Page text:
This has resulted in something of an arms race, forcing Wolf to spend money on ads answering McCord’s ads. In terms of money alone, Wolf is winning the arms race so far.  He has spent $5 million on advertising since April 1.

Gov. Rendell and U.S. Sen. Bob Casey both decried the McCord ads, saying they were unfair and untrue and, more to the point, merely served the purpose of helping Gov. Corbett.  The ads stayed up.

McCord’s problem is the rule of diffusion.  Wolf entered the final weeks of the campaign with a double-digit lead over his rivals.  If the McCord ads succeed in cutting that lead, who will benefit?  McCord could get some of the points that have fallen off Wolf, but then so might Schwartz and McGinty, as Democrats look for another favorite.

The net result: Wolf maintains a diminished, but significant lead.

Where are the big players?

For all the money raised and spent, what is interesting about the campaign reports is the relative lack of giving by the usual big-time givers to Democratic candidates.  There are two notable exceptions:

Emily’s List, a national PAC dedicated to electing women to public office, has been a Schwartz stalwart.  As of May 4, the PAC had given her $635,000.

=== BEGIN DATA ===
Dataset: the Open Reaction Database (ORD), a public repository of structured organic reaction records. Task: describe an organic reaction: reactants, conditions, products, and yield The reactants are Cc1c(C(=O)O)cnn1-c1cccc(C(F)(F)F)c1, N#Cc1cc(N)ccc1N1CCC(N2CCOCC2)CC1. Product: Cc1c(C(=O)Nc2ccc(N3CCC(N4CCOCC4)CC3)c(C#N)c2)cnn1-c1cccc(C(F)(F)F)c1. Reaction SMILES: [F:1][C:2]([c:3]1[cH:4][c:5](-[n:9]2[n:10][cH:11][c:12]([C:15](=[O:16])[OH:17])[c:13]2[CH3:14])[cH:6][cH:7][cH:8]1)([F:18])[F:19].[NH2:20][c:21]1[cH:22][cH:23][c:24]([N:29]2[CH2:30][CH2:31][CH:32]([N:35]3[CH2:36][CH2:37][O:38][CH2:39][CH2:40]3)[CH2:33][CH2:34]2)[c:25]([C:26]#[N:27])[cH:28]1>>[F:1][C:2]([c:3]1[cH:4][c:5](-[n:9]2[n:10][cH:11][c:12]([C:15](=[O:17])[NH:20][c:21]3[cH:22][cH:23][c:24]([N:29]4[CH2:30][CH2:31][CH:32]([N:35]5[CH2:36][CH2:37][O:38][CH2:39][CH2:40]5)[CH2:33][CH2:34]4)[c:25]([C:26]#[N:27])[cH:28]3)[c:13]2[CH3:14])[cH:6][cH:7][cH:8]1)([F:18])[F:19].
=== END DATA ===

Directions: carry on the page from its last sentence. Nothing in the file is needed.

IBEW Local 98, the Philadelphia-area electricians union headed by John Dougherty, has been all-Schwartz-all-the-time as well.  Johnny Doc is known as a big spender and his union has forked over $300,000 to the Schwartz campaign.

Other than that, most of the players are sitting this primary out: Most of the state’s unions, the trial lawyers, the politically connected law firms, the big-number lobbyists have spread a few thousand around—just to make sure everyone gets something—but no one has laid down a big bet.  (Campaign giving is, after all, a form of legalized gambling.)

Most mysterious is the Pennsylvania State Education Association (PSEA), a political powerhouse that represents most of the state’s public-school teachers.

The PSEA endorsed McCord early one, but hasn’t followed up—at least as of May 4—with much money.  The union gave him $27, 500 early to help pay for a poll, but nothing since.  This is a union capable of giving hundreds of thousands to a favored statewide candidate. A spokesman for the union said it considers the $27,500 as “fairly generous.”  In a race like this, it’s more like chump change.

What happened to these big givers?

Maybe, like the rest of us, they are waiting until the day after the May 20 primary to see who emerges as the Democratic winner.

 

Cover graphic by Julia Bergman.  Spending as of May 4, 2014.